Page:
The study conducted by Scottish Widows found that:

  • 20% of us, equal to more than 10 million people, say they will work until they are physically unable
  • 51% expect to work on a part-time basis in retirement
  • One in 20, around three million people, will work until they die

While some of these people might continue to work because they enjoy their job or perhaps run their own business, the reason why the majority will be forced to do so is far simpler; they aren’t putting enough money to one side for the future. Indeed, Scottish Widows research shows that 44% of people over the age of 30 aren’t saving enough for their retirement.

Tips to help you improve your retirement

If you aren’t among that rare breed of people happy to work until they are unable to do otherwise and the thought of a lengthy and happy retirement appeals, how can you make sure it becomes a reality?

Here are six things for you to consider:

1. Save more

It isn’t rocket science; spending less and saving more will lead to a more comfortable retirement.

As you will see as you read on, there’s more to it than that, but at a very basic level, you need to be saving a realistic amount for your retirement.

It might be helpful to change your thinking. Rather than seeing pension contributions as a bill or a cost, consider them as a way of simply (and sensibly) deferring a proportion of today’s income until the future.

2. Take the help that’s on offer and put your trust in pensions

There’s no doubt that some people simply don’t trust pensions and consequently avoid them. Unfortunately, the people who take that view miss out on one of the most effective ways of saving for their retirement.

Up to a limit, which most people don’t get close to reaching, pension contributions receive tax-relief. That means for every £80 contributed by a basic rate taxpayer (those who pay 20% income tax) a further £20 is added to their contribution. Higher rate taxpayers (paying 40% income tax) can claim a further £20, reducing the net cost to just £60.

The price to pay for receiving the tax-relief is that you currently can’t access your pension until you are at least 55. That age is rising too. However, that it isn’t a problem for most people as they won’t have accumulated enough to retire on by the time they are 55.

Furthermore, if you are employed and earn over £10,000 each year, you can join a workplace pension to which your employer must contribute.

Finally, all contributions grow tax-efficiently.

As millions of us aren’t paying enough into our pension in the first place, the twin helping hands of tax-relief and employer contributions are compelling reasons to overcome any mistrust you have of pensions.

3. Focus on how your money is invested

You will hopefully make pension contributions throughout your working life. That might span several decades, during which time your contributions are invested on your behalf.

The more effectively they are invested the better.

It’s not enough to simply make the contributions and sit back hoping for the best. You need to take an interest in how your pension is managed; the investment returns you receive and the charges you pay. If you don’t have the time, inclination or interest to do so, that’s where professionals, such as ourselves, can help.

4. Repay debt before you retire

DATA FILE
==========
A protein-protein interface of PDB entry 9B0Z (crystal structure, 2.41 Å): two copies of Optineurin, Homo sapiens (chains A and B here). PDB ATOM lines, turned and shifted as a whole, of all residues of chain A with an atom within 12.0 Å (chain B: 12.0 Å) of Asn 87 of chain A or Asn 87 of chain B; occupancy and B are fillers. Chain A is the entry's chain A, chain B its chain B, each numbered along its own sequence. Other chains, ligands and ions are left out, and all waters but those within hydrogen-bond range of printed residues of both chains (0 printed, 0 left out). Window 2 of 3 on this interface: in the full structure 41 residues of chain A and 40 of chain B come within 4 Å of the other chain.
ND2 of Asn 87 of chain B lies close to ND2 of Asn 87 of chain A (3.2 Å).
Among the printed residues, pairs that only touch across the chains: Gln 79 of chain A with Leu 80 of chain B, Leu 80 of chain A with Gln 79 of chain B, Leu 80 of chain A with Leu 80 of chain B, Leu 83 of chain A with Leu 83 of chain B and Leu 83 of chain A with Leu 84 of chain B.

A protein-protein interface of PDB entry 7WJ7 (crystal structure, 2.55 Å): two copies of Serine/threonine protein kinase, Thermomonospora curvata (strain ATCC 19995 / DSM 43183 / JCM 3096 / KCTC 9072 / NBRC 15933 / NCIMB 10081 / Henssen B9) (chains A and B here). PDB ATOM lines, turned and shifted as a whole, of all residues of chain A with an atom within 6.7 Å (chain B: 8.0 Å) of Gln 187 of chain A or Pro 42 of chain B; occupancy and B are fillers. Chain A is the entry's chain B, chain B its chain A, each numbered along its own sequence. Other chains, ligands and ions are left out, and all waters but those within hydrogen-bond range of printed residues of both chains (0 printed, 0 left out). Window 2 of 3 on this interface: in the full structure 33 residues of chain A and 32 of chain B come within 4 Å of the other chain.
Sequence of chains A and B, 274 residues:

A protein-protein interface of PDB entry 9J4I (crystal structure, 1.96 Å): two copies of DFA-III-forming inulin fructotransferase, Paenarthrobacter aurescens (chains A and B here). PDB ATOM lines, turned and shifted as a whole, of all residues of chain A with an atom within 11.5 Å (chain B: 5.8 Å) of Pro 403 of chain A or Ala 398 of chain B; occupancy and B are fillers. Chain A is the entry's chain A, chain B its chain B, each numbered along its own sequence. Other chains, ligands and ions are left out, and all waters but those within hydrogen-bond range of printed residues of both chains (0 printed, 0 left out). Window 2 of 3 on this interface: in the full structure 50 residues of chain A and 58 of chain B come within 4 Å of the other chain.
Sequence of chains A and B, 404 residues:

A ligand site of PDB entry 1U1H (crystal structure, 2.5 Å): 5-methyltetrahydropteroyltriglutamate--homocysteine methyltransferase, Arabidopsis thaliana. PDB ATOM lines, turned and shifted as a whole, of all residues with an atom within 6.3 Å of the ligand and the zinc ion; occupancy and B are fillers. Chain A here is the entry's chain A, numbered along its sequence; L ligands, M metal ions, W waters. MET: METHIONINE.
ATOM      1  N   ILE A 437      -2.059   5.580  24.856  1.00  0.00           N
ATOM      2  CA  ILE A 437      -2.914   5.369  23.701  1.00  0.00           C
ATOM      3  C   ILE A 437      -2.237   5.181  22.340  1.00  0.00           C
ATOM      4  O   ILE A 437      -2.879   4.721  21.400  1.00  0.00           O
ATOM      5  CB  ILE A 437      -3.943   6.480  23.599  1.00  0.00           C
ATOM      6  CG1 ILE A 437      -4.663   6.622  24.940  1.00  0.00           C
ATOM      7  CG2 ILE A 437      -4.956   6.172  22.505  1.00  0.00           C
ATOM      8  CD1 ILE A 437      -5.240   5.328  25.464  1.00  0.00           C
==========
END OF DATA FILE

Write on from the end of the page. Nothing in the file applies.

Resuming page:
Retiring with debt, whether a mortgage or unsecured credit, means a proportion of your pension income will be swallowed up by monthly repayments.

Ideally, you should plan to have repaid all debt by the time you intend to retire.

5. Build a plan

For most of us the period of time between now and retirement can be measured in years rather than months. That presents both an opportunity and a threat. An opportunity, because it gives us time to save and repay debt. A threat, because it’s all too easy to put off building and implementing an effective retirement plan.

And that’s what’s called for, a plan.

It doesn’t have to be complex, but it always starts by understanding the basics; including the income you will need in retirement, the lump sums of capital you may require and when you would like to finish work.

You then need to build a picture of the progress you’ve made so far. That means understanding your State Pension; what you will get and when, as well as projecting forward the income your existing pensions will provide when you retire.

You can then compare the amount you need to your projected income. If there’s a shortfall you need to plan to bridge the gap. That might mean paying more into a pension, delaying retirement, reducing the income you need, or a combination of all three.

Again, that’s where we come in. We help our clients understand whether they have a shortfall in their retirement planning and then build a plan to plug it. We don’t stop there either, reviewing the plan regularly to ensure it remains on track. That leads us neatly on to our final point…

6. Take advice

It will come as no surprise that we believe financial advice will help you achieve your retirement goals.

However, there’s growing independent evidence which shows the value in taking financial advice. For example, a study by the International Longevity Centre UK and Royal London showed that those people who took financial advice had accumulated up to £43,245 more than their non-advised peers.

Furthermore, 90% of those who took advice were satisfied with the outcome.

Do you want to work until you drop?

If you are happy to continue working and never retire that’s fine and entirely your choice. However, if you harbour dreams of retirement and would like to know whether they will one day become a reality, we are here to help.